It's likely that just replacing the PCB won't solve your problem. When you switch PCB's make sure to switch the EEPROM chip as well, so your drive information will transfer. It's a tiny little chip that requires a lot more skill with a soldering iron than I have to remove and reattach. When I did this with two drives 6 months ago, I had a friend from church who regularly solders things this size (and has the equipment to do so) do it for me.
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Re: Rusted Hard Drive PCB?

Postposted on Mon Feb 27, 2012 3:33 am

To be honest it looks like more than rust.... the rainbow look your talking about is typical for metallic items that get really hot. You can see this on things like polished exhaust on motorcycles, snowmachines, ect. The connectors to the right in the bottom picture looks a lot like what im talking about. The pin connectors on the left at least in the angle you posted does look like rust.

You'd more than likely be wasting your time with the pcb from the other drive. I've had identical drives before, both bought at the same time with identical firmwares and no dice with transplanting. There are a few websites that guarantee getting you a replacement pcb that will supposedly work with your drive. They have you send in some detailed info about your drive.

Is there anything on the drive worth recovering? If so places like OnTracks can recover pretty much anything even if the spindle is damaged.
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Re: Rusted Hard Drive PCB?

Postposted on Mon Feb 27, 2012 5:38 am

It looks like a old IDE drive.i can see the legacy molex power.I know he is trying to get his data off. I would have to agree with"god its 4:15 am sips coffee"someone who posted before me,It does look like heat caused that.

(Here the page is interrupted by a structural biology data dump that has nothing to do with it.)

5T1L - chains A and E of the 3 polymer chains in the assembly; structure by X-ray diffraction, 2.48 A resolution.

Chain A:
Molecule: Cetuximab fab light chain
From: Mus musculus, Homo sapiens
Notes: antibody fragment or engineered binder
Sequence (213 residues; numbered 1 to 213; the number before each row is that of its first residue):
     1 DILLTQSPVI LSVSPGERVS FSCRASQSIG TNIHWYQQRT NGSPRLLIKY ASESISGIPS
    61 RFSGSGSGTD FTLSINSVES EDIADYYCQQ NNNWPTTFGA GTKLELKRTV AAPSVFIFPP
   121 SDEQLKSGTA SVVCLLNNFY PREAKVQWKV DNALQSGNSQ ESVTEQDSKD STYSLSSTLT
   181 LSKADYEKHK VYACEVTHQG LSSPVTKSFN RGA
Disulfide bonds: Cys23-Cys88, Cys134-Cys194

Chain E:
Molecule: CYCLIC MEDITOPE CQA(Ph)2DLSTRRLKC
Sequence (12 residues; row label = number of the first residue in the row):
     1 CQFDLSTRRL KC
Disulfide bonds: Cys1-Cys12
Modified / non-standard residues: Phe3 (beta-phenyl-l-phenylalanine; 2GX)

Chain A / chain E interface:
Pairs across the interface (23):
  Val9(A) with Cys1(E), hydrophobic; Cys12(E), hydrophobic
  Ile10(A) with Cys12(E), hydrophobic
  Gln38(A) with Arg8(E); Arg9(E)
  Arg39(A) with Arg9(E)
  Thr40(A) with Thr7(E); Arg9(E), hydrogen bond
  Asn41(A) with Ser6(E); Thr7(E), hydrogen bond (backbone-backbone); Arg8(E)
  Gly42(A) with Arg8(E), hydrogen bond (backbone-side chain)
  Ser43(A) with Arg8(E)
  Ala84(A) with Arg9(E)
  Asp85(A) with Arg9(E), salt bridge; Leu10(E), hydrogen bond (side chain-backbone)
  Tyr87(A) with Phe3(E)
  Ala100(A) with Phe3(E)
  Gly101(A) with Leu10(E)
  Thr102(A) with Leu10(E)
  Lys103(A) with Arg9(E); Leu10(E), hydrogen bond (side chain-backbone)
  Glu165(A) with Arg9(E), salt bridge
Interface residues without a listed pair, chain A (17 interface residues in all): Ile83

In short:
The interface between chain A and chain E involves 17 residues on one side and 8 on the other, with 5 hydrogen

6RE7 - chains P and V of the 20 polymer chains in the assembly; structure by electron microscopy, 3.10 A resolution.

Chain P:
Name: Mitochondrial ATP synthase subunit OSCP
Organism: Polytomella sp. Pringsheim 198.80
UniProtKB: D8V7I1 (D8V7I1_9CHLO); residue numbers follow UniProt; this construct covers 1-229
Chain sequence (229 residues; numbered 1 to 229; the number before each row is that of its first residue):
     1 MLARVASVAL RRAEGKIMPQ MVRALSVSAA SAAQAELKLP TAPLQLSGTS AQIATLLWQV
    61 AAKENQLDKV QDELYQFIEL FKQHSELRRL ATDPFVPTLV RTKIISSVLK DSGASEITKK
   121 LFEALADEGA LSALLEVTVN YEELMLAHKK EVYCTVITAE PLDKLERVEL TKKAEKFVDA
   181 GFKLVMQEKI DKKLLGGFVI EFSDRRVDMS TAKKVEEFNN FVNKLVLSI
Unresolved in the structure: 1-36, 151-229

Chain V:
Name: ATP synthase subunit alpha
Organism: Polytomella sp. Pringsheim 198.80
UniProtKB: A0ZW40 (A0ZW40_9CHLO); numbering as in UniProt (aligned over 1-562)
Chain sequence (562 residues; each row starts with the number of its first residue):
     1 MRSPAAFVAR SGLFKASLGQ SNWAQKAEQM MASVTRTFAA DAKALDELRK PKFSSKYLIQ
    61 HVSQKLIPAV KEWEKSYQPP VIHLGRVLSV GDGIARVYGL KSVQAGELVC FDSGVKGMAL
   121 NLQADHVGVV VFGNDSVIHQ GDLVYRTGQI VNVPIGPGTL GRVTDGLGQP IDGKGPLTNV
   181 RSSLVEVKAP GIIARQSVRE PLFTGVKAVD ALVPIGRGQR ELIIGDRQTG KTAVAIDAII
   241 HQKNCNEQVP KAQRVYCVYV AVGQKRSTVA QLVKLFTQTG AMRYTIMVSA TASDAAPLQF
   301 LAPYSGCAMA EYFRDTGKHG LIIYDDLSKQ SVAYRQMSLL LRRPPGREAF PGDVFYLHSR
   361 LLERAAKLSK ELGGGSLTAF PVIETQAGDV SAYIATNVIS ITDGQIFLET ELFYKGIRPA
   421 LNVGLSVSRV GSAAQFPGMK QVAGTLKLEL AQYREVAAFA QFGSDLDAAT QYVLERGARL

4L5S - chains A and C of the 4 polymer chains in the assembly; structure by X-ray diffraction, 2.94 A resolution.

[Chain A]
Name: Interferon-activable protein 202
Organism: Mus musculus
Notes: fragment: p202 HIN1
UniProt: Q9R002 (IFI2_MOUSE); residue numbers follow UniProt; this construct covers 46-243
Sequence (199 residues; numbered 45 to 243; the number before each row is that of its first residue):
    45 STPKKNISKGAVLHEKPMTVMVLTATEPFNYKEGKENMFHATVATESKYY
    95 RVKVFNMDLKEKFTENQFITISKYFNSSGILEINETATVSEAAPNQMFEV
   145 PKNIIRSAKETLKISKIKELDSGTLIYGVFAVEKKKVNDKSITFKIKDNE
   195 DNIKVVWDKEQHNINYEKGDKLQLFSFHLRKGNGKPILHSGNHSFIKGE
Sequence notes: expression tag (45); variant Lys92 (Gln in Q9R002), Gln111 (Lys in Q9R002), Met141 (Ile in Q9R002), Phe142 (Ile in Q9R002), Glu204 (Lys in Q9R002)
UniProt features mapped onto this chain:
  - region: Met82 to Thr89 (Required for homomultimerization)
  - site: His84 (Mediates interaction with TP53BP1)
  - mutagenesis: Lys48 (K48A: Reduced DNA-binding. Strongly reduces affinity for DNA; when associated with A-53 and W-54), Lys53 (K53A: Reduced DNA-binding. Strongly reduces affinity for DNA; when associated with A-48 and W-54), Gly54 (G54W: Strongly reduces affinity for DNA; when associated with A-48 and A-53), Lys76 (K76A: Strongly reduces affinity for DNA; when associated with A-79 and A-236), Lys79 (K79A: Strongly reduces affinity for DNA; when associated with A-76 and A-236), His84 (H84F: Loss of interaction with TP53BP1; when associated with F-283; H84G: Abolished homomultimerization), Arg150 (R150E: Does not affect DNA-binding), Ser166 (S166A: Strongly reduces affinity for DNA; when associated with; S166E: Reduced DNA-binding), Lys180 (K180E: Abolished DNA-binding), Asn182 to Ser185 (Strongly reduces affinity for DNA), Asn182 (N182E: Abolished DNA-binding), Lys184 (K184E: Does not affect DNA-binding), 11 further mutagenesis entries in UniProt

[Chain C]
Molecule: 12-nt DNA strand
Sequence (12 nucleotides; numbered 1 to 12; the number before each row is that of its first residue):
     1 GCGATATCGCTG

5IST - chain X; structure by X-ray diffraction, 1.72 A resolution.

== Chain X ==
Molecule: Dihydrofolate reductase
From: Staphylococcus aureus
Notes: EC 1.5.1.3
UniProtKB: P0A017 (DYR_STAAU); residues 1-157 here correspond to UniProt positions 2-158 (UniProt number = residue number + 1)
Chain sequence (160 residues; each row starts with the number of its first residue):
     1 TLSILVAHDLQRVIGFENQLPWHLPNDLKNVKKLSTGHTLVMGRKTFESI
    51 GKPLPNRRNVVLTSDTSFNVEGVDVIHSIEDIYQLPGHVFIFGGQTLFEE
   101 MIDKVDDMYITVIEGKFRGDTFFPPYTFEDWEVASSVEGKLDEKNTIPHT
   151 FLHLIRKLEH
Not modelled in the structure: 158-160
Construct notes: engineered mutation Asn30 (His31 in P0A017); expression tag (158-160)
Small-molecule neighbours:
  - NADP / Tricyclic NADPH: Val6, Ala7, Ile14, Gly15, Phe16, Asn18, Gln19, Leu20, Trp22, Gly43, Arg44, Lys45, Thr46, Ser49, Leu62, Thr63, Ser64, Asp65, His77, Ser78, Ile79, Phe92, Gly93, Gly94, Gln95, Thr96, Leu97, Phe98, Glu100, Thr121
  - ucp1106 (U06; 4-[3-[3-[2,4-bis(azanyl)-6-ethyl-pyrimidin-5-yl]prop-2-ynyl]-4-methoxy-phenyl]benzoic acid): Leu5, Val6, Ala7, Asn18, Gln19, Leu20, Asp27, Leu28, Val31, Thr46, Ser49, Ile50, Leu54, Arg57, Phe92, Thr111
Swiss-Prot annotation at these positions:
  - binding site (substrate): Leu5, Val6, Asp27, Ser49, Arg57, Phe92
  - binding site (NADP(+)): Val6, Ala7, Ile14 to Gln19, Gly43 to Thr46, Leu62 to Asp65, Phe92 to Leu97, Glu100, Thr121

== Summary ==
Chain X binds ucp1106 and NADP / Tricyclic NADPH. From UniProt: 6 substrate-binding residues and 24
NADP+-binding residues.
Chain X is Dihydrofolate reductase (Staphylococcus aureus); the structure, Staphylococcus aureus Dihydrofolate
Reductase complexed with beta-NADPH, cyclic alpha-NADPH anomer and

Being a IDE drive its probably real old and at 500gb probably the biggest IDE drive i have ever seen.But now that i think about it The original sata drives came with a sata power connector and a legacy power connector,since a lot of PSUs did not have the sata power plug when the new sata format was introduced.I have one of the original 10k raptors it had both power connectors.But you can only use one or the other.use both and a poof is possible.They really should put a red warning sticker on them instead of tiny print the same size as everything else on the drive sticker.so yes you guessed it,I think i cooked my old raptor drive.But the bios still sees it once the promise sata/raid driver loads when the computer first posts,but once in the bios its nowhere to be seen.I tried a 80 gig sata drive i know works,Same result ,the sata/raid sees the drive but once i get into the bios its not listed.
I know this because i got my old 940 pin fx-53 running with 1 gig of reg corsair xms ddr400 mem,A bad azz asus geforce mx-440 64 mb agp card.It was that or a skinny small ati rage 128 card.The old girl runs at 2.4ghz stock,Well granny still has some moves left 2665mhz 13x205 with 1.67 volts.Idles at 37-40c loaded 50-60c using a 4800x2 amd stock heatpipe cooler that works very well with some old/new thermaltake white heat paste,that came from thermaltakes first tower cooler with the lightish metallic blue side covers/shrouds and a picture of the empire state building running down the middle of the shroud on both sides.